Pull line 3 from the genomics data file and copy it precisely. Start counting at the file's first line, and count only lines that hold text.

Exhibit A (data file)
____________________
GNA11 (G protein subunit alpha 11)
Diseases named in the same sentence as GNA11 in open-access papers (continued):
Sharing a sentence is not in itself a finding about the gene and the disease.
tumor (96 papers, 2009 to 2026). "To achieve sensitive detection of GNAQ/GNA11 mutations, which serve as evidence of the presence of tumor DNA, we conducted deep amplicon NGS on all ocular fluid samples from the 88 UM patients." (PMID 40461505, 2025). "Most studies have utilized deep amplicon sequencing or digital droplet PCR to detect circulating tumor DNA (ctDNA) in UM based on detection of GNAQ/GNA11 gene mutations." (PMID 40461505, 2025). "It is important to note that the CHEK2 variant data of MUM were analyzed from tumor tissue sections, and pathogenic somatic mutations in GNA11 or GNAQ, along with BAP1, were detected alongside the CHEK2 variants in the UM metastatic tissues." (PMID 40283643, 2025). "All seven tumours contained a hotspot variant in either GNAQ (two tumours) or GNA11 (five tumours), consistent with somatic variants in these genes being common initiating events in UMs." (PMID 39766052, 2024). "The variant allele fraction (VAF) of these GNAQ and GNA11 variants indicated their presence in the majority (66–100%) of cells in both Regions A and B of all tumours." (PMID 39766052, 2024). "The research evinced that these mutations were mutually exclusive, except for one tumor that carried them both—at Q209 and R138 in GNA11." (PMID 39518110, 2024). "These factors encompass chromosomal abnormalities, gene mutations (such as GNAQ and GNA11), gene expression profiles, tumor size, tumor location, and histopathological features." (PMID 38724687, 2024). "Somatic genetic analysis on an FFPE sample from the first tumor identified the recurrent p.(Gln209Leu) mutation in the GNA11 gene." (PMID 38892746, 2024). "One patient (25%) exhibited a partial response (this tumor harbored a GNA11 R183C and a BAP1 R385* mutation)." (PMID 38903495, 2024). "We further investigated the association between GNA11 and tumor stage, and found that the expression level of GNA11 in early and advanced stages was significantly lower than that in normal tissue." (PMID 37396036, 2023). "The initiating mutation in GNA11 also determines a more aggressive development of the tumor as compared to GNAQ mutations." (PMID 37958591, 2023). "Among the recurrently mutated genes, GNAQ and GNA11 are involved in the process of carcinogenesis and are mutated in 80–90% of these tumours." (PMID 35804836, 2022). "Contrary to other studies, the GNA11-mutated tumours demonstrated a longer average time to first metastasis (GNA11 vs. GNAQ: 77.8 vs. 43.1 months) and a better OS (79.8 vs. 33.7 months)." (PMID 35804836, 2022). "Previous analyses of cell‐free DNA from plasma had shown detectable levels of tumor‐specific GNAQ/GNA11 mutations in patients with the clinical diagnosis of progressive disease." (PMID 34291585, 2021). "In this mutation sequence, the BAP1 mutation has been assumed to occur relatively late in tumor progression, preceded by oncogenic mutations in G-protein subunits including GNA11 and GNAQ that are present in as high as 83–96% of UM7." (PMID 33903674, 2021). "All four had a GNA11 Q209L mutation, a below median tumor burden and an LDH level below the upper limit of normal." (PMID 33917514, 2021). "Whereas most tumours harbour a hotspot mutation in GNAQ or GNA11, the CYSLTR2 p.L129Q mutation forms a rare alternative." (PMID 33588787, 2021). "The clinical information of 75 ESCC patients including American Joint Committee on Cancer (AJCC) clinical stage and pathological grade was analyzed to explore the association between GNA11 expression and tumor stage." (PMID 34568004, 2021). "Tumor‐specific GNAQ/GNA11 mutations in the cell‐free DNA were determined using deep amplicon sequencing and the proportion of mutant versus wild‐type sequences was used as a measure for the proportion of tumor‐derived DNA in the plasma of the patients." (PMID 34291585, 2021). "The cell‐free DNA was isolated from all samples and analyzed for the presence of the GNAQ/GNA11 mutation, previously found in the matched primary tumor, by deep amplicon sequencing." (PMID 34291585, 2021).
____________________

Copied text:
Sharing a sentence is not in itself a finding about the gene and the disease.